Posted on: May 5th, 2010 by Jen Mueller

So I’m at hot yoga this morning and I’m feeling pretty good about myself – especially while holding my standing leg-head-to-knee pose. (That’s the one where you’re supposed to make yourself look like a ‘T’.)  So there I am, sweating, and holding this pose when I catch a glimpse of a gal in the front row who appeared to be stretching a little further than me. I understand yoga is not a competitive sport, but sometimes I can’t help it. Today, however, I learned my lesson.  When I lost focus on myself in the mirror I started to fall out of my pose, not the most gracefully either, I might add.

That same lesson applies to our sports knowledge.  Don’t worry about what everyone else knows compared to your knowledge base.  There will always be people who know more.  Focus on yourself.  Find your passion, find your comfort zone and find your confidence in joining the conversation regardless as to how much you know or think you don’t know.  All you need is a small piece of information – like this headline: Milton Bradley packed up, left stadium during game. A quick glance of the picture above the headline shows Bradley in a Mariners uniform.  And the headline itself sounds pretty serious.  You don’t have to read the story, or know anything about the game last night to glean a few key pieces of information: the sport, the player and the action in question.  We’re talking about baseball, and Milton Bradley left the ballpark before the game was over. This is a great conversation starter –even if you don’t know any other details. Let someone else fill in the blanks for you.  Remember – know your audience – make sure you ask someone who follows baseball and start talking.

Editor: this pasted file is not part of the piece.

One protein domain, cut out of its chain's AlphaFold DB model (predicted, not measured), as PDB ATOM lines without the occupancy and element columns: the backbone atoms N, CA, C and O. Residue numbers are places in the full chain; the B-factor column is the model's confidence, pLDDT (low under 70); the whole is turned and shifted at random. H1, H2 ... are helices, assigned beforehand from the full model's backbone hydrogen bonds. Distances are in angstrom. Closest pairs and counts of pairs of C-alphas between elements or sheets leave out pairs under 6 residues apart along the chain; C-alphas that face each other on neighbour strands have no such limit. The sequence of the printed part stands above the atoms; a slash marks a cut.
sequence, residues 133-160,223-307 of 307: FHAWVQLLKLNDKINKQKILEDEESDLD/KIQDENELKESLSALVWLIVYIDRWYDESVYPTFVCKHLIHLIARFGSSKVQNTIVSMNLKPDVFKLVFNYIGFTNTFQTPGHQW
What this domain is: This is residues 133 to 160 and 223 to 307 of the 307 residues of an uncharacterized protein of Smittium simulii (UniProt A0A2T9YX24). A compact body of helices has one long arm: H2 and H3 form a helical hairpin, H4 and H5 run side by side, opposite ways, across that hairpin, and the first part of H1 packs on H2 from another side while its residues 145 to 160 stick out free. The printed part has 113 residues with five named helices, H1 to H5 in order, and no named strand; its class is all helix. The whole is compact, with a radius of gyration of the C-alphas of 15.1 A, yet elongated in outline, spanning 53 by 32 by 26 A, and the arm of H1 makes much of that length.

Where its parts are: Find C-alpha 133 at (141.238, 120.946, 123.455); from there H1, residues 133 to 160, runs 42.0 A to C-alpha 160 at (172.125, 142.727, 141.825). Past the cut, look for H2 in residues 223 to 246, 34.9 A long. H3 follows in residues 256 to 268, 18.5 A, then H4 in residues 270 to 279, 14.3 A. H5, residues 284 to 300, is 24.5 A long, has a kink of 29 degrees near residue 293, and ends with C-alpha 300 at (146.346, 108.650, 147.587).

You: “Milton Bradley left the ballpark before the game ended? That doesn’t sound good.”

Other fan:  “I saw that this morning.  Did you see the game?”

You: “No, I was busy with some things at home. What happened?

Other fan: “He struck out twice and the manager took him out of the game.  Looks like Milton was pretty upset.”

You:  “What do you think will happen now?”

Other fan:  “Hard to tell, he’s had some trouble controlling his temper in the past. We’ll have to see.”

Three questions from you, three answers from some other fan and you’re set.  So get talking and focus on yourself.